According to Norwegian site TUTV (via Geek), the Norwegian Armed Forces is currently testing VR headset Oculus Rift with tank drivers as a new solution to give operators a better view of the battlefield surroundings.
The headset is said to work with four separate video feeds from cameras located around the sides of the tank. The Oculus Rift headset receives the images through a PC, giving the driver a 360 degrees view around the vehicle. The effects was described as similar to sitting in a transparent vehicle.
In the video showing the headset in action, a driver described the experience as similar to playing EA's Battlefield video game. The overall cost for implementing the Oculus Rift is also said to be significantly cheaper than military cameras. The demo unit cost around $2,000 while a conventional military camera system could easily cost 50 times that amount.
"Normally you would be more or less blind, because there is armour all around you," Combat Lab major Ola Petter Odden said. "With this system, you can see just as well if you were seeing out the hatch. It's more strenuous for the eyes, since it's a synthetic picture, so it will used when you think you could be shot at."
The headset-camera combination is obviously not perfect for real battlefield use just yet, with drawbacks such as user motion sickness problems and protecting the cameras that could easily be damaged/obstructed in the field. But with the army continuing its testing with the Rift, the combination sure has the potential to be a solution for improved operation and smarter combat.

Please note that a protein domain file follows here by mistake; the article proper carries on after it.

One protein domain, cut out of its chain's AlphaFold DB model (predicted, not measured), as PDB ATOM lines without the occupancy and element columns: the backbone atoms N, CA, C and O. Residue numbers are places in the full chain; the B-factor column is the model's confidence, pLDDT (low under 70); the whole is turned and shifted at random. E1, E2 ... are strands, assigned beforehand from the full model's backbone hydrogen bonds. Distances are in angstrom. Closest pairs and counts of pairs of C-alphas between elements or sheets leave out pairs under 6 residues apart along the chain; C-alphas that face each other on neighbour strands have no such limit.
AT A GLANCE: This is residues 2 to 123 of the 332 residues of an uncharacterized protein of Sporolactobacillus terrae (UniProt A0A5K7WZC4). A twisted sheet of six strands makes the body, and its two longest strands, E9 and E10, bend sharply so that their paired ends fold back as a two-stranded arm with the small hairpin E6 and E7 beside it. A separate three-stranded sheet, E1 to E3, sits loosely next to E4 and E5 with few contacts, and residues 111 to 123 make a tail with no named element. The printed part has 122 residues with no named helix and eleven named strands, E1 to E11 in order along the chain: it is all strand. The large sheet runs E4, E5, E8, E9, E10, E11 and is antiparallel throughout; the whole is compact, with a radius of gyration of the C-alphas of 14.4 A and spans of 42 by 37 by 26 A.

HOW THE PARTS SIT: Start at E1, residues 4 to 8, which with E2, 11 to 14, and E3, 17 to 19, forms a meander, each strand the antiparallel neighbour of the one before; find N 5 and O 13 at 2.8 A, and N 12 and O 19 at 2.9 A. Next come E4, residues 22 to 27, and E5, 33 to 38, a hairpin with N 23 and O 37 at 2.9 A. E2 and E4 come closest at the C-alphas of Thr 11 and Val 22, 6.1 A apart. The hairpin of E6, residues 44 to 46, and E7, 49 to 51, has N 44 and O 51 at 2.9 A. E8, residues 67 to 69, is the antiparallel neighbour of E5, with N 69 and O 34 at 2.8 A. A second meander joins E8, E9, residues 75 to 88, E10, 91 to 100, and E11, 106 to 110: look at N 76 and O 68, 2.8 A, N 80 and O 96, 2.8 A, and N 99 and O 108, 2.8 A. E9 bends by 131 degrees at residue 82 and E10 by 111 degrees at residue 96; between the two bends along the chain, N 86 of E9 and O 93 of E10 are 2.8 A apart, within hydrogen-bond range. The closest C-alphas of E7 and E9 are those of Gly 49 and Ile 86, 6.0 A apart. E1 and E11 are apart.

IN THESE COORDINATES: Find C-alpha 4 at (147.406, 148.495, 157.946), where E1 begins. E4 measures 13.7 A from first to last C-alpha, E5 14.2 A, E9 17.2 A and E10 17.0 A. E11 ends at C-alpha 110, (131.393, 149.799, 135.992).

Oculus hits back at ZeniMax accusation
We've seen an update on ZeniMax's claims of the right to the intellectual property which powers the Oculus Rift. Oculus VR has made the following statement, hitting back forcefully against the accusation of any IP theft:
- There is not a line of Zenimax code or any of its technology in any Oculus products.
- John Carmack did not take any intellectual property from Zenimax.
- Zenimax has misstated the purposes and language of the Zenimax non-disclosure agreement that Palmer Luckey signed.
- A key reason that John permanently left Zenimax in August of 2013 was that Zenimax prevented John from working on VR, and stopped investing in VR games across the company.
- Zenimax cancelled VR support for Doom 3 BFG when Oculus refused Zenimax's demands for a non-dilutable equity stake in Oculus.
- Zenimax did not pursue claims against Oculus for IP or technology, Zenimax has never contributed any IP or technology to Oculus, and only after the Facebook deal was announced has Zenimax now made these claims through its lawyers.
- Despite the fact that the full source code for the Oculus SDK is available online (developer.oculusvr.com), Zenimax has never identified any 'stolen' code or technology.